Parliament has said it will not serve alcohol after the 10pm curfew, after it emerged its bars and restaurants would remain open due to an exemption in Boris Johnson's coronavirus rules.
The strict deadline for England's hostelries has been criticised by businesses and raised concerns it may do more harm than good by forcing crowds into the streets at the same time.
But the law came under fresh scrutiny when it was disclosed that MPs, Lords and parliamentary staff would be able to continue drinking past the deadline in the Palace of Westminster, because its establishments are classed as workplace canteens.
The regulations announced by the Prime Minister last week include exemptions that "workplace canteens may remain open where there is no practical alternative for staff at that workplace to obtain food".
But after the decision to keep the bars open came in for cross-party criticism, Parliament announced a U-turn with immediate effect.
A spokesman said: "Alcohol will not be sold after 10pm anywhere on the parliamentary estate."
Catering facilities will, however, continue to serve food after the deadline when the House is sitting.
Despite being in the centre of London there are relatively few shops surrounding Parliament, particularly ones open late at night, and politicians and staff tend to eat on site.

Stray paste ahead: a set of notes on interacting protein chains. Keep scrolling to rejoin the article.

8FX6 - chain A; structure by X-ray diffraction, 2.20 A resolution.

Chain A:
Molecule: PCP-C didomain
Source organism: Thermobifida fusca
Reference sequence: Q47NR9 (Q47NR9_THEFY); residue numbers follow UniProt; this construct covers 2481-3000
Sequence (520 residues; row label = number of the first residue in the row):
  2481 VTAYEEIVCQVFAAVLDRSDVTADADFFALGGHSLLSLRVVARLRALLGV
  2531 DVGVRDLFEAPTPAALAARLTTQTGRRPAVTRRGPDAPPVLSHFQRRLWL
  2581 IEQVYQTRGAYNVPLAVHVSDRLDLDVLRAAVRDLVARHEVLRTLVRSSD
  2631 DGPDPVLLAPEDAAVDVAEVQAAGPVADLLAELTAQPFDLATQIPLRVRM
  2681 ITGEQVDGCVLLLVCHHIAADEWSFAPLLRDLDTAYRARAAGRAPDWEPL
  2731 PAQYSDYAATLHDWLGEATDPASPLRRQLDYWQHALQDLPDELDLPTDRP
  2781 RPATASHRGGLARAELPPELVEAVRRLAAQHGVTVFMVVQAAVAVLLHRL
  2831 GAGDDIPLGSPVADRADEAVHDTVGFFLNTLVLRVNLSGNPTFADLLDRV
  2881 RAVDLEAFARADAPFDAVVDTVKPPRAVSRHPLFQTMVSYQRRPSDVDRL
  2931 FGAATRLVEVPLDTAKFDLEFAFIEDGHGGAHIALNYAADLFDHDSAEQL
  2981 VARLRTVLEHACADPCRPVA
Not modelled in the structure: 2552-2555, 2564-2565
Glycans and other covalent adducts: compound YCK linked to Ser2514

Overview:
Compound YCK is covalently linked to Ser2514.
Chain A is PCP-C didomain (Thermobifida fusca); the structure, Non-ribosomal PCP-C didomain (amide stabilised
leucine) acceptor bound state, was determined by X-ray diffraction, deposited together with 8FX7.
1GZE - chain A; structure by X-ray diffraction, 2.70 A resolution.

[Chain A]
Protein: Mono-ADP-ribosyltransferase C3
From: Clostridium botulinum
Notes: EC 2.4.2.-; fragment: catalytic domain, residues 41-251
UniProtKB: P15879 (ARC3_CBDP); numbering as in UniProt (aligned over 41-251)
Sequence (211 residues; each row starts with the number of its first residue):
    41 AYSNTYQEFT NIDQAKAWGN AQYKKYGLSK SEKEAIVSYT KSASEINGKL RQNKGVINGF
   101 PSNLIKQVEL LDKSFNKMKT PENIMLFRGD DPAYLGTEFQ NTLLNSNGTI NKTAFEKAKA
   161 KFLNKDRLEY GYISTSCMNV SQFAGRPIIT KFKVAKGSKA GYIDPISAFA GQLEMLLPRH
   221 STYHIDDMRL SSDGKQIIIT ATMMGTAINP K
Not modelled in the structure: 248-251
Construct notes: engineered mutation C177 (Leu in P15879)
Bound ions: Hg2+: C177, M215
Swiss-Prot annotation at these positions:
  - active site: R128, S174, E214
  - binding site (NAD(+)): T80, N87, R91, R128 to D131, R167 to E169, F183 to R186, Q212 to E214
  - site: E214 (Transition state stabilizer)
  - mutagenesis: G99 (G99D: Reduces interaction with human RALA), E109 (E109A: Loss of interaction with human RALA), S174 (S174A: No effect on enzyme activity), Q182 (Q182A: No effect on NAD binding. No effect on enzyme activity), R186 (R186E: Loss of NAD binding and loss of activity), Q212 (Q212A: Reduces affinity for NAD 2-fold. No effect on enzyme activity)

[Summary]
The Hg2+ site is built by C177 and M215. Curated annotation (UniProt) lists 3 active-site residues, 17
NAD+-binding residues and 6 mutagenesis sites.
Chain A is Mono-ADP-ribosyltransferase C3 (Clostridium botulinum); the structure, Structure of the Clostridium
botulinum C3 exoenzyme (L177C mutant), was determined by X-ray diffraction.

Health Minister Helen Whately had said she had been unaware that the curfew did not apply to Parliament and seemed unimpressed.
"We in Parliament shouldn't be sitting round late at night drinking. We have got a job to do when we are there," she told BBC Radio 4's Today programme.
Senior Conservative backbencher Steve Baker was also critical, and anticipated it would be changed.
"This surely will not last the day, and rightly so," he said.
The SNP's Ronnie Cowan tweeted: "One rule for the public and another for Westminster (sounds familiar)."
The curfew, which came into force on Thursday, has proved controversial, with businesses warning their profitability will be jeopardised and police struggling to disperse large crowds forming after the deadline on Saturday night.
Greater Manchester mayor Andy Burnham has also warned it may be doing "more harm than good", with people piling on to public transport and queuing outside shops to buy more alcohol.